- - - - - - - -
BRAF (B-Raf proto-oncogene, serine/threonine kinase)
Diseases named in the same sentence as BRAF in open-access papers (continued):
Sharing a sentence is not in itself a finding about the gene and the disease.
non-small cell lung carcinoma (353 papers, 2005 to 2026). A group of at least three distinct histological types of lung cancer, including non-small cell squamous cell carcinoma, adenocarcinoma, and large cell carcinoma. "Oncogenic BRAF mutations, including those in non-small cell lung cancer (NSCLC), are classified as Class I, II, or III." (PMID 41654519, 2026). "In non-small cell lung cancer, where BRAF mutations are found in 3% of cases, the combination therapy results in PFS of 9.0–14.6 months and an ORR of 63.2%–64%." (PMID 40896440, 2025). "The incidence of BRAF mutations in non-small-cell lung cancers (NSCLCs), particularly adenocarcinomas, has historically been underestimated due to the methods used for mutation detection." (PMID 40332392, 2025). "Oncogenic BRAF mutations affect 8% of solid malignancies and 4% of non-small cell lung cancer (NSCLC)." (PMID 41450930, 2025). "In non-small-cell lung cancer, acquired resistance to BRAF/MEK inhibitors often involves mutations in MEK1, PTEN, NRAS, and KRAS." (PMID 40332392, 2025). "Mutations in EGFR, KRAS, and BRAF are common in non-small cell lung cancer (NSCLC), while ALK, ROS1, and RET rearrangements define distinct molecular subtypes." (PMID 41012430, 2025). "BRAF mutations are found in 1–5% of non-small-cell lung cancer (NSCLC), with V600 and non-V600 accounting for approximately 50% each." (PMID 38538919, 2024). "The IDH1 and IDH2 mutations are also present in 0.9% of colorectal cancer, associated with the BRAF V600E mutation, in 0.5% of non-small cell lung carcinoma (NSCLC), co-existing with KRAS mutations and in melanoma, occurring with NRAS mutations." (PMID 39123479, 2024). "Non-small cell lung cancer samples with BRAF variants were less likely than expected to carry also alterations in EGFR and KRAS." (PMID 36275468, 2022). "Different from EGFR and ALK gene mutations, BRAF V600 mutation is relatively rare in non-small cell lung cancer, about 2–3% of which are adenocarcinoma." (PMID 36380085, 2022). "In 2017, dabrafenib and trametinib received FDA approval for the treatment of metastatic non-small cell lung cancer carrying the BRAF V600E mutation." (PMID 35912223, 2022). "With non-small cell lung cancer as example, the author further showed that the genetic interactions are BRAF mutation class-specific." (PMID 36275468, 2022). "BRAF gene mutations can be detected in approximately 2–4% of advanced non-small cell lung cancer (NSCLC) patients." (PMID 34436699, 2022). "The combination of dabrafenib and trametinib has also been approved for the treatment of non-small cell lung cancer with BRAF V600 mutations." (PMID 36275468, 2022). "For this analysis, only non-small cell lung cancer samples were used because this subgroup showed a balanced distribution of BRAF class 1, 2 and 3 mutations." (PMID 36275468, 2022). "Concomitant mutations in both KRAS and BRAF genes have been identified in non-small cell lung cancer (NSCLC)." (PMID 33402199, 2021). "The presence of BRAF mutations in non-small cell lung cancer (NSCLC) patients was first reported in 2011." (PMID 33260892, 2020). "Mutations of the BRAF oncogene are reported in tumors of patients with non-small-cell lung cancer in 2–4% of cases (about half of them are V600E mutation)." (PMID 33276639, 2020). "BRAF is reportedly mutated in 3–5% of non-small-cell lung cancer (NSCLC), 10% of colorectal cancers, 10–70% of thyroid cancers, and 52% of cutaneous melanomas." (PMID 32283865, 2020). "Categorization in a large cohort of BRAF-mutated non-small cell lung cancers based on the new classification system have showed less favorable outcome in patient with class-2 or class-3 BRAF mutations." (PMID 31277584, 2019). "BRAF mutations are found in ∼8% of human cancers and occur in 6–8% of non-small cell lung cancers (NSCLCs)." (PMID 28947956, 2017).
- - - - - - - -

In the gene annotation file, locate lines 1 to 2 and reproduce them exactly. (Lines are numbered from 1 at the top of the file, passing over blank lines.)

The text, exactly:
BRAF (B-Raf proto-oncogene, serine/threonine kinase)
Diseases named in the same sentence as BRAF in open-access papers (continued):